Install

Get the latest updates as we post them — right on your browser

. Last Updated: 07/27/2016

Journalist's Sleepless Nights

YUZHNO-SAKHALINSK, Far East — Journalists who often travel but don’t have employers to pick up the bill — that is, freelancers — get to know an interesting side of a country.

In parts of China, you must bring your own bed sheets, and the bathrooms are too filthy to enter barefooted. In South Korea, you can watch a U.S. Army corporal with acne and a head the shape of a squash deliver the news on TV.

And in Russia — ah, Russia: Stalin himself doubtless sketched out, with a pencil stub on the back of an execution docket, the design of a standard hotel room that could rapidly be converted into a penal unit (brick in the windows), psychiatric ward (just add bars) or army barracks (break out the glass and subject the inhabitants to hazing).

But as the Thanksgiving holiday falls this week in America, let this be not a complaint but a hymn of gratitude for a life rich in adventures and astounding hotels. Foremost among them, the hotels of Sakhalin.

My favorite is the Severyanka, or Woman of the North, suggesting a 23-year-old with amber eyes, a veiny nose and gold teeth. Located conveniently on a central goat path in Nogliki ("just skirt the pink apartment block, hop over the hot water pipe and you’re there," Fodor’s urges), Severyanka is a converted kindergarten. Every room has 10 beds that would comfortably sleep your average adult pygmy. The cost is 50 rubles.

"We may have to put another guest in your room," the concierge said, but astoundingly, the hotel didn’t fill up.

There are only two toilets in the building, one hogged by the helicopter pilots serving the offshore oil rig who spent their days watching Stalinist musicals on TV, the other so tiny you could bathe a hamster or stew a chicken in it, if so inclined.

In Yuzhno-Sakhalinsk, those who enjoy floodlights and the sound of crashing trains are urged to bed down in the Hotel Eurasia. The hotel was built attached to the train station, in accordance with central planners’ marketing studies that show that those who travel probably weren’t planning to sleep anyway.

The management has inserted into each room a plastic sink-bath-and-potty unit. It was perhaps designed for prefab oil camps on Alaska’s North Slope, and is easily cleaned with a fire hose. This probably explains the room’s price, $30 a night: Foreigners are willing to pay extra not to have to pull a chain when they flush the toilet.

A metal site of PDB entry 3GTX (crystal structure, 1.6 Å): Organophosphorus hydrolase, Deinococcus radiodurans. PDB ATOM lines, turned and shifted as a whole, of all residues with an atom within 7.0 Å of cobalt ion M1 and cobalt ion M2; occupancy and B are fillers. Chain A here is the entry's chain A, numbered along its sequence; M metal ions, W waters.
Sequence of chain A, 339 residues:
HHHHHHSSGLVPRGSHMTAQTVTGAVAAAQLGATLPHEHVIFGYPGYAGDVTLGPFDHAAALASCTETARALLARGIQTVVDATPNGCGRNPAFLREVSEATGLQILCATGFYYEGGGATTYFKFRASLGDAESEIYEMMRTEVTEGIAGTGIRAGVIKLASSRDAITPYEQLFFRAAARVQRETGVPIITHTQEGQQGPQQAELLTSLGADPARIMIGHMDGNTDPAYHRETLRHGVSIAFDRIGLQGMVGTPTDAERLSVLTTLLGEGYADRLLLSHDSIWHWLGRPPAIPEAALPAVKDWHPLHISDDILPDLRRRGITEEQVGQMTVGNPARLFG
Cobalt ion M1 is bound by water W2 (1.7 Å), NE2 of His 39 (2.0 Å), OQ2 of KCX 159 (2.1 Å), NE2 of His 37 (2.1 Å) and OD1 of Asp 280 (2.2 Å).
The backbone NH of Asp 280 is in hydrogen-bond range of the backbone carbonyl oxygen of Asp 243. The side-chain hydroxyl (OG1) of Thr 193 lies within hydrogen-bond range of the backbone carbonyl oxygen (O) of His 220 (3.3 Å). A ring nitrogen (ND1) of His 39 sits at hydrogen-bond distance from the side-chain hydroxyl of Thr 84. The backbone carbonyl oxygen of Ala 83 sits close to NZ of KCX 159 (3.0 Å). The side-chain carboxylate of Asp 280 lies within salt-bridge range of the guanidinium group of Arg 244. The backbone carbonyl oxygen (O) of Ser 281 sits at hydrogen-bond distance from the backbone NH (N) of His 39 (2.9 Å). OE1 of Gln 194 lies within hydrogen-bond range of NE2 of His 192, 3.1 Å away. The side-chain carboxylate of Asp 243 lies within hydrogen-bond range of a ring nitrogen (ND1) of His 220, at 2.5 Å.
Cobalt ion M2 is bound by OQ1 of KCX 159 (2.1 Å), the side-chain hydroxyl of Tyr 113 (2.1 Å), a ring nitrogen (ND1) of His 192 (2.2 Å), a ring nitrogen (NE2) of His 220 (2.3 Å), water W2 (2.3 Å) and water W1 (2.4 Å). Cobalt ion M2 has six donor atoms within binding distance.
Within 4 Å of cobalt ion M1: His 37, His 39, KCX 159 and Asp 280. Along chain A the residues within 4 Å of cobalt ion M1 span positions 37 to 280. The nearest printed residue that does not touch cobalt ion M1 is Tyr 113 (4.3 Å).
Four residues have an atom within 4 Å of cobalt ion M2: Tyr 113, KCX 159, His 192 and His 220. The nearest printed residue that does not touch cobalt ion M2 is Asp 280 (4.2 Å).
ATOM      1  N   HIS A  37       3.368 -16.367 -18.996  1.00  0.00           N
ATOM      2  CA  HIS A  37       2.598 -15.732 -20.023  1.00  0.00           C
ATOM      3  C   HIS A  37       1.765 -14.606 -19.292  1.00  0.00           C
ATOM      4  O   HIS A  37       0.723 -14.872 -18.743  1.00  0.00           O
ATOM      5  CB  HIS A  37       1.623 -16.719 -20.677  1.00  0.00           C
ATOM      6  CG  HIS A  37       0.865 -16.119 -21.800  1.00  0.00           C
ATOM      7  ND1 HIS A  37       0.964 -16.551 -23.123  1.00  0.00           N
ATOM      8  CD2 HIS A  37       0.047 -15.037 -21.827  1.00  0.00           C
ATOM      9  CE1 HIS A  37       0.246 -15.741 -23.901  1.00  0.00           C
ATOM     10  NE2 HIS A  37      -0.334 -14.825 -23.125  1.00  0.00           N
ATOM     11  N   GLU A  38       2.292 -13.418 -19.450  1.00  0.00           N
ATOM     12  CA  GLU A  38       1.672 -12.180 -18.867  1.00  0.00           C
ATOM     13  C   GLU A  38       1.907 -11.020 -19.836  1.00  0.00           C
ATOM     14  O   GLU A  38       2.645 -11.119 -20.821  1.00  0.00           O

Travels abroad bring their own surprises. In Mongolia, the Selenga Hotel was designed to Soviet standards (narrow twin beds, cigarettes ground out in the carpet) except that there was no phone, so that I had to run down four flights to the front desk whenever my translator or a source called. Yet the hotel is equipped with TV channels in English, French, Russian, German, Spanish, Chinese and Mongolian.

"Wow. BBC. CNN. You couldn’t get this in Vladivostok," I said, but when I stepped into the shower, the water immediately went off. I used the teakettle to wash the shampoo from my hair.

China, as I have mentioned, offers some classic dives. In Suifenhe, the hotel was not only filthy, it had no shower stall — just a spigot protruding from the wall of the bathroom, presumably for the convenience of guests hoping to kill two birds with one stone by simultaneously sitting on the toilet and bathing.

In Yanji, on the other hand, the hotel was spotlessly clean and the rooms comfortably appointed with twin sets of double beds. There was only one problem. Upon arrival, a fellow tourist from Vladivostok pointed out a stack of cards at the front desk that were decorated with flowers and Chinese characters. "Take a bunch of these," she said. "If you get lost, give it to the cab driver, and he will get you back here."

For four days, I finished my interviews by handing the cards and saying, "If you need to reach me, I’ll be here until Tuesday." The sources — refugees from North Korea, university professors — would scrutinize the card, nod soberly and pocket it.

Finally, my translator glimpsed one of the cards and burst out laughing. "That’s not your hotel," he said. "This is an ad for a whorehouse."

Throughout Yanji, it is no doubt commonplace to marvel at the freethinking attitudes of American journalists. It’s enough to make you wish Severyanka would open a branch in Yanji.